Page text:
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​Critically Endangered Sea Turtle Found Dead With Beach Chair String Wrapped Around Its Neck

Jess Hardiman

| Last updated 

​Critically Endangered Sea Turtle Found Dead With Beach Chair String Wrapped Around Its Neck

An endangered sea turtle has been found washed up on a beach in Alabama, United States, having apparently died after a beach chair became tangled around its neck.


A photo of the poor creature was shared on the Facebook page for conservation group Fort Morgan Share the Beach, captioned: "This Kemps Ridley which is on the endangered list was found this morning with this chair around it's neck.

"This makes me so mad. How many hundreds of times do we have to ask people to pick their stuff up? It should just be common decency. I think I am going to print this out and carry it with me next time I have to ask."

A Kemp's Ridley turtle in Weymouth, UK. Credit: PA
A Kemp's Ridley turtle in Weymouth, UK. Credit: PA

In a comment, Fort Morgan Share the Beach explained that the chair had barnacles on it, and it looked as though it had been in the water for some time.

One Facebook user commented: "And people get mad because some beaches don't let you have sunshade tents. This is why! Pick up your crap! It's yours and nobody elses! YOUR responsibility!"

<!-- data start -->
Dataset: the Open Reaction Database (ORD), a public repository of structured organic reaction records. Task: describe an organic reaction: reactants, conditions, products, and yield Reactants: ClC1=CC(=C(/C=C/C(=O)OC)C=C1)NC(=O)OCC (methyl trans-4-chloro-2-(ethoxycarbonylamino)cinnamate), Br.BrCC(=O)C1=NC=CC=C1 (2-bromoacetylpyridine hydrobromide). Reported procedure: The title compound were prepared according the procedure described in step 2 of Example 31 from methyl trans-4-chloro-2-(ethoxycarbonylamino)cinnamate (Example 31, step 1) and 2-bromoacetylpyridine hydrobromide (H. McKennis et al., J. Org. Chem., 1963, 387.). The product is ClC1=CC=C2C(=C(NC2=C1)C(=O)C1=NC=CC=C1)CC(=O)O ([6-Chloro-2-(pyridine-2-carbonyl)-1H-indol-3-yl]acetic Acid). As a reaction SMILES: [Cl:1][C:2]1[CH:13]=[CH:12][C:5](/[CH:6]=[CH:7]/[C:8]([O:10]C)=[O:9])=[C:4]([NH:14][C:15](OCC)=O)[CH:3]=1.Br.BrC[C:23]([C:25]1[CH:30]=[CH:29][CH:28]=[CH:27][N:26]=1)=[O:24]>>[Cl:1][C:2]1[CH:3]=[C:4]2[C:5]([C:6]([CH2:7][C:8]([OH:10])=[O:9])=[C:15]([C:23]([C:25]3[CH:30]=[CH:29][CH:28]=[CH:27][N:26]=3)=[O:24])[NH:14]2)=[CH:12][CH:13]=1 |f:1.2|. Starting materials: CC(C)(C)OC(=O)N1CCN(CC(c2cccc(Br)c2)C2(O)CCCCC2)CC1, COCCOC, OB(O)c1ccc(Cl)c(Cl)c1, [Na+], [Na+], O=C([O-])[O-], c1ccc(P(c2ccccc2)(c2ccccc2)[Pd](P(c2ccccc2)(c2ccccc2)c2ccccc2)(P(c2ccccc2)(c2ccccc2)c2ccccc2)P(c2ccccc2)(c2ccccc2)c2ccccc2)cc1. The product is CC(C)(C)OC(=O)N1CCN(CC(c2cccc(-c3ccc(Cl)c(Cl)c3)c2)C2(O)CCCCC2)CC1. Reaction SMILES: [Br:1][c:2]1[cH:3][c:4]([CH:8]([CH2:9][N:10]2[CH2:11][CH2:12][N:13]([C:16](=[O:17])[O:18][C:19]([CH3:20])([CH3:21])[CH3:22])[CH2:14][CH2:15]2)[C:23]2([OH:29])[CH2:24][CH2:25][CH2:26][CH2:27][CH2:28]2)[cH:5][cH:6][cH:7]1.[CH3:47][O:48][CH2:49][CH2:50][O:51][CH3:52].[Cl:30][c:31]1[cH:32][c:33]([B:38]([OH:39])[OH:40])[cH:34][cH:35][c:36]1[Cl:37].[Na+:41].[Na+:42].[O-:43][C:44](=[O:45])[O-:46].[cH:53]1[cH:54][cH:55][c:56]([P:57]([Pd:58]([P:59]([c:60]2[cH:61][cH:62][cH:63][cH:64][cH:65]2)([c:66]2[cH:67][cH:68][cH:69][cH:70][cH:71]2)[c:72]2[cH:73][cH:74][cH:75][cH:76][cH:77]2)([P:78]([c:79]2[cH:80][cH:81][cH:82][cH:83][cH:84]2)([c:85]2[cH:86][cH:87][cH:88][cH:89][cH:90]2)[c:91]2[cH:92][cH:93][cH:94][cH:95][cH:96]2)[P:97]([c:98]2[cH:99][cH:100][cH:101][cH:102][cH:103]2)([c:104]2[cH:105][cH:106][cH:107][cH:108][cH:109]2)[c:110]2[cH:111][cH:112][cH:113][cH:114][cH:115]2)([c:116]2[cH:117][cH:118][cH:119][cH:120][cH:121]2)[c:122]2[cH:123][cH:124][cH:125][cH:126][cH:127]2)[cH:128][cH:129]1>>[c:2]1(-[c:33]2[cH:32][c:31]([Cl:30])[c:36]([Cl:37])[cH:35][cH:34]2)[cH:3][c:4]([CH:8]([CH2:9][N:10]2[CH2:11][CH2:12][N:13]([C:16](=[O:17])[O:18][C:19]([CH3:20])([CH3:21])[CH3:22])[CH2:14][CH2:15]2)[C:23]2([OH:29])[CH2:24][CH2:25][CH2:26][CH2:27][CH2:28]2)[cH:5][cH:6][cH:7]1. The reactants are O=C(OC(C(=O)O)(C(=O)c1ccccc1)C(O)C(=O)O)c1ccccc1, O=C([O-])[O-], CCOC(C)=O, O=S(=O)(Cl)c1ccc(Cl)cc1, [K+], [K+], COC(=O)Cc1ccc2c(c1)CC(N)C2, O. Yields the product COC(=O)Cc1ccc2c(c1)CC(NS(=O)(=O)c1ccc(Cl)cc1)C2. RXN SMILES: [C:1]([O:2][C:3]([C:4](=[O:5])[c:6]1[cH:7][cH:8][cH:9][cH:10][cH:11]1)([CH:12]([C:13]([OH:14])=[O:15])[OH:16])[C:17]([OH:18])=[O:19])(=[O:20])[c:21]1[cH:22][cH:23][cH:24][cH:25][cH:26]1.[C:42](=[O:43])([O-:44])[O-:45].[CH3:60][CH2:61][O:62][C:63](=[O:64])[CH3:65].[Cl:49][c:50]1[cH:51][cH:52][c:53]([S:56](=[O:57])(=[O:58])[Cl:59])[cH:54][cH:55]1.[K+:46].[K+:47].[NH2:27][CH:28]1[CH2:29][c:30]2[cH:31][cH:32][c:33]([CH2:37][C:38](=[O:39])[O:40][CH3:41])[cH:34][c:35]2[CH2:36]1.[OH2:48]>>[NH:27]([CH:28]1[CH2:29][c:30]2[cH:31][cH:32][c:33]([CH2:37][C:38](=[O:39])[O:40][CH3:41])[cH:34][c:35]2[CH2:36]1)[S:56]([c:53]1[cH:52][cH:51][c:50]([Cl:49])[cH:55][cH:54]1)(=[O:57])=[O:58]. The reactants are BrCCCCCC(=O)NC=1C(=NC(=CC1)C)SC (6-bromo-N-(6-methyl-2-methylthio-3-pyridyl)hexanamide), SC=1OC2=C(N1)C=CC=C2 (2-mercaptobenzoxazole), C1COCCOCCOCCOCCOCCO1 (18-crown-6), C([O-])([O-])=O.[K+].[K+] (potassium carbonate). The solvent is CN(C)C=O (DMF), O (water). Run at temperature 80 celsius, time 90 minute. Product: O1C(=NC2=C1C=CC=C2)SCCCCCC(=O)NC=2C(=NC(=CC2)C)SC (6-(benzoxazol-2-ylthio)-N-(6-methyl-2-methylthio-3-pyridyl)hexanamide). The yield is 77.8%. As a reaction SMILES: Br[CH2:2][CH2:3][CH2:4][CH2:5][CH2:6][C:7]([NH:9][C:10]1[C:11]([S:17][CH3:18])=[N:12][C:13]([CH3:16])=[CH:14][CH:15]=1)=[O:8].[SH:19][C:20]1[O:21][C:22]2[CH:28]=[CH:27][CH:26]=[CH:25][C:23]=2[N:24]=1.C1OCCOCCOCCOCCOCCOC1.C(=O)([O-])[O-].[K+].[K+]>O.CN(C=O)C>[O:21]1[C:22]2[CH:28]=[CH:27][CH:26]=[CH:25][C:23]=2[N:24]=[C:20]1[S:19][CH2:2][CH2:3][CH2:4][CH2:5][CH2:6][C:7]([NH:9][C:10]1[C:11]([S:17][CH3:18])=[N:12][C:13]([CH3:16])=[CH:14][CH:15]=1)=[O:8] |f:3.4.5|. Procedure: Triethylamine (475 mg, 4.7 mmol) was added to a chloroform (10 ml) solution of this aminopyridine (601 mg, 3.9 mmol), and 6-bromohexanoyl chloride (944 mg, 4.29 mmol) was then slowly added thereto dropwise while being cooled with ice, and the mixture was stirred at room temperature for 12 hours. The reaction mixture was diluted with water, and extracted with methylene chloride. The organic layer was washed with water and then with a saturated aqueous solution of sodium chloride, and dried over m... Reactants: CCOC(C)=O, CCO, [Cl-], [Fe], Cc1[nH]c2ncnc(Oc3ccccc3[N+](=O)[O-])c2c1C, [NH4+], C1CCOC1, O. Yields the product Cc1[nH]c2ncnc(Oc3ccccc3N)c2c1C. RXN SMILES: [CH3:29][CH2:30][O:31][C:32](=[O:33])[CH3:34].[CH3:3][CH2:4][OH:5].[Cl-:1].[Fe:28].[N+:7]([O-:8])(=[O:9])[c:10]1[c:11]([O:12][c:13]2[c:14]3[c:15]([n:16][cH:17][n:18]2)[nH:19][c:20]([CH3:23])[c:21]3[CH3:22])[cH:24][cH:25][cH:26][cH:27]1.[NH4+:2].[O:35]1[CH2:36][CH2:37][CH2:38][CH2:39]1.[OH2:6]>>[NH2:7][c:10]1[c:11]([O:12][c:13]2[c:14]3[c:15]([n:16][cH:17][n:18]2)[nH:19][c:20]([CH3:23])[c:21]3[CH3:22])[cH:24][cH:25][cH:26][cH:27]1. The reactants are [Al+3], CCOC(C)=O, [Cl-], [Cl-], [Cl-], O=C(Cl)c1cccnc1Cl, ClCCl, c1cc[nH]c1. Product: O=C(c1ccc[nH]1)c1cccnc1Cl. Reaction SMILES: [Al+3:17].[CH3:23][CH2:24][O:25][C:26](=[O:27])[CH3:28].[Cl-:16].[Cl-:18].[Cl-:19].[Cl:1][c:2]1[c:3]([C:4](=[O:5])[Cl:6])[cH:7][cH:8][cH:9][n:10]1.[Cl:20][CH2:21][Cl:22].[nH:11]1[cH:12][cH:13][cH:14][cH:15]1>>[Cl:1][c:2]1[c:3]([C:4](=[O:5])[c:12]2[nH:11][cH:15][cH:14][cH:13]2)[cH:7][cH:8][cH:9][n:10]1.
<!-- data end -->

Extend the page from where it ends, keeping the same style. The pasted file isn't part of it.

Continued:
Another wrote: "Please, please. Only leave footprints. How do we make visitors understand this? Perhaps we need to ask high school kids or seniors to volunteer on our beautiful beaches to tell adults and others visiting our beautiful island to keep it clean."

Someone else said: "I think the people who leave more than their footprints don't care what happens or who it happens to. If I see things left or trash I carry them off of the beach. Trash in trash cans and forgotten stuff is taken up to the road where we rinse off. Sea creatures don't have a chance.

According to the U.S. Fish and Wildlife Service, the Kemps Ridley Sea Turtle is currently classified as critically endangered.


Explaining the reasons for its status, the website explains: "The decline of this species is primarily due to human activities, including the direct harvest of adults and eggs and incidental capture in commercial fishing operations," the website explains.

"Today, under strict protection, we are cautiously optimistic that the population is on its way to recovery."

Two hours later, the Fort Morgan Share the Beach also posted another more graphic photo of the deceased sea turtle, taken by Matt Ward, a research assistant at Florida State University Department of Earth Ocean and Atmospheric Sciences.

In the picture, the turtle had been flipped back to its right side up and posed next to the upright chair - the string visibly cutting into the animal's bloody neck.


The post read: "'This is why we ask people to 'Leave Only Footprints', 'Leave No Trace', pick up after themselves when they leave the beach."

Featured Image Credit: Facebook/Fort Morgan Share the Beach

Topics: News, US News, Animals

Jess Hardiman
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